INFICON :: COOL NEWS - Best Practices for Leak Detection

Optimizing Your Leak Detection Process - Part 1

Refrigeration and air-conditioning (RAC) manufacturers strive to sell products that are robust and durable. A key element of producing durable RAC units is a cooling fluid circuit that is absolutely leak tight, as any loss of fluid will, sooner or later, result in a breakdown of the unit. The cooling fluid circuit (of a refrigerator or air-conditioner) consists of individual components, some of which are very complex, as well as different connector elements. All these components and connectors are potential leak sources.

Leaks can happen everywhere, such as in the shaft seal of the compressor, on the solder joint of two connected tubes, in the expansion valve, etc. The operating conditions of a system (temperature, pressure, mechanical stress, etc.) are also a concern; a component that is leak tight at room temperature could easily spring leaks at operating temperatures of 100° C and pressures of 50bar.

It is critical to perform leak testing early in the assembly process for the following reasons:

  • Proper leak testing on a completely assembled system is an arduous process
  • Follow-up repairs on an assembled system are also difficult
  • Any resulting costs are carried by the manufacturer, rather than the supplier (who may have delivered a defective, or leaky, component)

Recent test experience and increasing quality requirements have shown it is better to have leak testing done in several stages, similar to the manufacturing process. The testing should be moved upstream, to the numerous component-testing phases to detect leaks early and avoid costly warranty repairs later.

Efforts should be made to locate leaks as early as possible in the value chain.

Testing in the component manufacturing stage (supply chain)
External suppliers or other facilities in a company often provide cooling system components that are assembled to produce the final product. The assembly line should be able to count on a supply of airtight parts to avoid unwelcome surprises when the final system is tested. It is essential that the leak tightness requirements set for the individual components are more stringent than the overall system requirements. The sum of a few leaks can easily surpass an overall leak limit.

Often, due to a lack of experience, manufacturers today continue to use inadequate leak detection methods that do not come close to meeting the test specifications needed to assure quality. For example, an underwater bubble test can locate only large leaks and falls short of end product requirements by a factor of 1,000. Even a pressure test (decay or rise ) misses the specifications by a factor of 10-100x. For precise, reliable testing, only leak tests carried out with tracer gases will provide the necessary results.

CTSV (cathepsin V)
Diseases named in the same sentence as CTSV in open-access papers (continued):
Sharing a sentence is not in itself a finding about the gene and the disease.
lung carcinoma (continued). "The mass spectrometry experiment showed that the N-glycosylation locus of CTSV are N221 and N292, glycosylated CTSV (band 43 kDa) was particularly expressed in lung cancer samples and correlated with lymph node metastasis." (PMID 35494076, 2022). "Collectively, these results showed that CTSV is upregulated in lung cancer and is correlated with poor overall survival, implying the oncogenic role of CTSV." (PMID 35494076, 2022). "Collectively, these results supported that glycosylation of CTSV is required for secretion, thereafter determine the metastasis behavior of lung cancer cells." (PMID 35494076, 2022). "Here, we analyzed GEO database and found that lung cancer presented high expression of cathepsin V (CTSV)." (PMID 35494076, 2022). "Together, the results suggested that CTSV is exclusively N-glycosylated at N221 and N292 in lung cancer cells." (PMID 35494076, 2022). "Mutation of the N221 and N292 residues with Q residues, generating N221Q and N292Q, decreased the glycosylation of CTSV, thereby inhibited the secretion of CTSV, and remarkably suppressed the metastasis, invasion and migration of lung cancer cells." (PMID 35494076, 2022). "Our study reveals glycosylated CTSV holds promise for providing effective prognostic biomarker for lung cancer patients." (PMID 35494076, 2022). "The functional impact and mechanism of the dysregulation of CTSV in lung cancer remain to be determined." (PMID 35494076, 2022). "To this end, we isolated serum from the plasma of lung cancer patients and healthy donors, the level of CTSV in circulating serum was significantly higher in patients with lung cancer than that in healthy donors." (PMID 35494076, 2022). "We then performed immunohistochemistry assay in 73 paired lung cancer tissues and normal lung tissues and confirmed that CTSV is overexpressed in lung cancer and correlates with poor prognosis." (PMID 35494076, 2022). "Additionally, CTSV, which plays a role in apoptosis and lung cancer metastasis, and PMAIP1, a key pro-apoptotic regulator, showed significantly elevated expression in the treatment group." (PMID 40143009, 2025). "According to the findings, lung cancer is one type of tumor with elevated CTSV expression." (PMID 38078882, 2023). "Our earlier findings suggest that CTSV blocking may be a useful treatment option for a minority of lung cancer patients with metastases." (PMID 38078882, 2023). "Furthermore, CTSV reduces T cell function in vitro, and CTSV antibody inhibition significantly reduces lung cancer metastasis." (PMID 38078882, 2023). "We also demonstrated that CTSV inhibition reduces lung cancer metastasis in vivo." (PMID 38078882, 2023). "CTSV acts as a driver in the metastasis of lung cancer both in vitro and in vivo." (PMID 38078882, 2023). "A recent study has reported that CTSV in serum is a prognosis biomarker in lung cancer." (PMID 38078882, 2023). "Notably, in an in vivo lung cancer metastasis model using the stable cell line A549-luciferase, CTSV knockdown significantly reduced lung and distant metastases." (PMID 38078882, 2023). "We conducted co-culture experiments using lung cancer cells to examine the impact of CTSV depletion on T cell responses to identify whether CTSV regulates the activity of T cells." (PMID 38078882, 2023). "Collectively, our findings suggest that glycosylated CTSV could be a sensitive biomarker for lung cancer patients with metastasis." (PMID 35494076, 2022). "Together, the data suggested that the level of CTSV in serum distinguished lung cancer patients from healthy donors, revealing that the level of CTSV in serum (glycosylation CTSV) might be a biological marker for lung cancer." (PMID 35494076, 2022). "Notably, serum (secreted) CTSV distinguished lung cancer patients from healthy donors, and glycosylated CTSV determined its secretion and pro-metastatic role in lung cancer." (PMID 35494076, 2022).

Fortunately, the more stringent AC component specifications can easily be met, as the leak testing of individual parts is much easier to carry out when compared to testing a completely assembled system. Component tests are often done with automated leak detector systems that feature precise detection capabilities (such as in vacuum chambers or with robot-controlled sniffer systems). The most common tracer gas used for leak testing is helium or a helium-air mixture. Forming gas (5% hydrogen / 95% nitrogen) is questionable, because the small percentage of hydrogen reduces the tool’s sensitivity by a factor of 20.

When leak testing components, test conditions should correspond closely to the conditions of the intended application of the completed system. For example, once manufactured a refrigeration unit will run under pressure, therefore the leak test of the component should be run at the same pressure level, or higher. This applies also to other test / application conditions.

If a leaking component is found at this stage of the manufacturing process, it can be either repaired or discarded (if economically preferable) relatively easy, while the leak tight components proceed to the assembly line for installation.

Part 2 of “Optimizing Your Leak Detection Process” will be in the next issue of COOL NEWS.


Forward to a Colleague
Subscribe | Contact Us | Visit INFICON
Spring 2009
Tech Talk
Keep Profits From Leaking Away
Send Us Your Photos
Leak detection has many faces in many places. We are looking for your best leak detection photo. Send us a photo of you and/or your team in action with your INFICON leak detector, and you get a cool gift!
Leak Detection Tools Business Unit (LDT)
Represented by managing director:
Dr. Ulrich Döbler
Bonner Strasse 498, D-50968 Köln,
Registered Office: Cologne
Commercial Register: Local Court Cologne: HRB-Nr. 26659
VAT identification number: DE205 480 919
Ticona Information Service
Tel: +49.(0)221.347.40 (Germany)
Fax: +49.221.347.342414 (Germany)